10
Volcanic Eruptions
  • Volcanic eruptions work to cause more global
    cooling than global warming
  • WHY? During eruptions, sulfur combines with
    water vapor in stratosphere. These particles can
    absorb huge amounts of energy, limiting the
    energy dispersed to the troposphere.

11
Sunspots
  • During higher occurrence of sunspots on Suns
    surface, greater radiation is emitted. This
    radiation is absorbed by Earths atmosphere,
    relatively intensifying the greenhouse effect.

12
El Nino/La Nina
  • Cause of El Nino-trade winds moving west along
    the equator diminish. As a result, warm ocean
    currents move east, ceasing the upwelling of
    cold, deep ocean water that would typically occur
    along the coast of South America.
  • Cause of La Nina-the opposite of El Ninos cause.
    Trade winds strengthen as they move west. These
    stronger winds more so move warmer waters away
    from the South American coast, allowing more
    upwelling of colder, nutrient rich ocean waters.

13
El Nino/La Nina How long does it last?
  • A strong El Niño can last a year or more before
    conditions return to normal. We usually get one
    every three to seven years.

14
Effects of El Nino/La Nina
  • Effects of El Nino-increased rainfall in US and
    Peru, causes flooding drought conditions in
    Australia, Africa, and Indonesia. Warm water
    limits nutrient supply in ocean waters, some
    fisheries suffer along North and South American
    western coastlines.
  • La Niña-opposite of El Nino-decreased
    precipitation rates in US and Peru higher
    precipitations rates in Australia, Africa, and
    Indonesia Colder water brings excess nutrient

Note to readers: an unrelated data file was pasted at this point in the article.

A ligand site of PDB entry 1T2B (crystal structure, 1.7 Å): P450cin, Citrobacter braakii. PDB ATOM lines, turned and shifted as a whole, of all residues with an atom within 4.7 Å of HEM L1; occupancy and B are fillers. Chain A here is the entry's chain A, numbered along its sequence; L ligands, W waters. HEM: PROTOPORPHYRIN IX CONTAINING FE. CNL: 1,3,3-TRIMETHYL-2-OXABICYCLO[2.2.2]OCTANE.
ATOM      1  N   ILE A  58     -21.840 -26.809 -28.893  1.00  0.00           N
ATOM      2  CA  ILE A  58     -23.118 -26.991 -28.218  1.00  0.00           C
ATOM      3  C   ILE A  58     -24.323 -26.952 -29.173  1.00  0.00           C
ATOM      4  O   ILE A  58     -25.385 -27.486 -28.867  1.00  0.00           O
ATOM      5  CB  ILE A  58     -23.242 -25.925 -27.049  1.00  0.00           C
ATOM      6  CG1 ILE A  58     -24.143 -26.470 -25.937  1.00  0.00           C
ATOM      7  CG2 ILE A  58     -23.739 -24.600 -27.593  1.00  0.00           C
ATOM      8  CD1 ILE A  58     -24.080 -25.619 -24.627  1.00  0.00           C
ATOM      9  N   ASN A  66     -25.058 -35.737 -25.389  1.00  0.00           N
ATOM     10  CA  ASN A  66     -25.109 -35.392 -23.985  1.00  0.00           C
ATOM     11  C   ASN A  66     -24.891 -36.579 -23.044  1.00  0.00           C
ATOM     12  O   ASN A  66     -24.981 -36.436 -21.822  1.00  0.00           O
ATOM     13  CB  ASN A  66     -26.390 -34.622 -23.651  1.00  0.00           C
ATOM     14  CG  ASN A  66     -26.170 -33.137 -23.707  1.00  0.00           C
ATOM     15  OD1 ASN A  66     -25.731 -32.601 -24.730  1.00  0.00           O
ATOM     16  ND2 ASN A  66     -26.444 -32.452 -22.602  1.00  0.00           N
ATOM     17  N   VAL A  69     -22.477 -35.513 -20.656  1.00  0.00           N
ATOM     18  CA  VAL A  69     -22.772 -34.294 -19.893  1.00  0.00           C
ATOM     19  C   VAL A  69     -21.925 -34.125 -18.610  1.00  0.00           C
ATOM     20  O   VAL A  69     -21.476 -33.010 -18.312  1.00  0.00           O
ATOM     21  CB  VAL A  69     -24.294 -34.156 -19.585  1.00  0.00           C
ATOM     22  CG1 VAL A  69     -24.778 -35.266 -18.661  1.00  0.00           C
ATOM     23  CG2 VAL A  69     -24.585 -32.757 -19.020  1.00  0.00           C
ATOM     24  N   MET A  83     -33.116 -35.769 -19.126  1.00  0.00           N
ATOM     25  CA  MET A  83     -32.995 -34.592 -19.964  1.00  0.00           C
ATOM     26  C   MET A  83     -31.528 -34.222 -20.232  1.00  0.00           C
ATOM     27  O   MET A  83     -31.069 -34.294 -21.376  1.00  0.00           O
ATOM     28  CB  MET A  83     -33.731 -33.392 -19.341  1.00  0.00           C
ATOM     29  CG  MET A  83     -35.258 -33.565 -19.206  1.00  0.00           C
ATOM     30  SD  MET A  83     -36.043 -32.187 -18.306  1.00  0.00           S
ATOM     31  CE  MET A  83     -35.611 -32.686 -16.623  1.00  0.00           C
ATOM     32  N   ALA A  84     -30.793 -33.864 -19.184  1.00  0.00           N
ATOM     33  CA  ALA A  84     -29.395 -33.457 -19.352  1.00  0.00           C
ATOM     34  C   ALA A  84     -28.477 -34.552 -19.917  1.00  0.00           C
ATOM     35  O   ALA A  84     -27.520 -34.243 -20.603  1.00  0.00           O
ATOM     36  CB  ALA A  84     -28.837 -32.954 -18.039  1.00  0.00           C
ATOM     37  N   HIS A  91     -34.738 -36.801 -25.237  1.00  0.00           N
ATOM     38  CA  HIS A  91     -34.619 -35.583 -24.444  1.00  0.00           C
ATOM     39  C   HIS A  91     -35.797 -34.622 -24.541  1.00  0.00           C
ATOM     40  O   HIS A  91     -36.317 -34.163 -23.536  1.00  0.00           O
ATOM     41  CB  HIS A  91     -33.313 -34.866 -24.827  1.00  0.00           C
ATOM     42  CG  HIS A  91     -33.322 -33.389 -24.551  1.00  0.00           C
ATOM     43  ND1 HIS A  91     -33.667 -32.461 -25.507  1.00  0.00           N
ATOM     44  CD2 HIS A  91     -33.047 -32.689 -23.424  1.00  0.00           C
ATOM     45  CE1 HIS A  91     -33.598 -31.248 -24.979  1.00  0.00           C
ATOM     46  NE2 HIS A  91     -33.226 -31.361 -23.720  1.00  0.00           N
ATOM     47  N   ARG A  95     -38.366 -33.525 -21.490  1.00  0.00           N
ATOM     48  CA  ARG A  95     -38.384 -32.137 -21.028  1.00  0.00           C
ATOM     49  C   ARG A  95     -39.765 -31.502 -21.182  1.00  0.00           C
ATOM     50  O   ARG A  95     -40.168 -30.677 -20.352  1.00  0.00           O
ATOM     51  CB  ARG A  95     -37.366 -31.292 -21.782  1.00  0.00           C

supply, fisheries do well.

15
Seasonal Fluctuations
  • Higher CO2 concentration fall/winter season due
    to lack of vegetation absorbing CO2.
  • Lower CO2 concentration during spring/summer

16
What causes climate change human causes?
Human Causes of Climate Change
17
Deforestation
  • For photosynthesis to occur, plants must take in
    carbon dioxide and release oxygen
  • Deforestation leads to the mass removal of trees
    and therefore reduces the rate of photosynthesis,
    which leaves more carbon dioxide remaining in the
    atmosphere
  • Deforestation also involves machinery that burns
    fossil fuels, adding to carbon dioxide in
    atmosphere.

18
Burning Fossil Fuels
  • Industrialization has increased burning of fossil
    fuels, resulting in increased carbon dioxide
    emission, worsening the greenhouse effect

19
Urbanization-Create Heat Islands
  • As urban areas develop, infrastructure replaces
    open land and vegetation. Surfaces that were once
    permeable and moist become impermeable and dry.
    Increased population leads to increased emission
    of greenhouse gases. These changes cause urban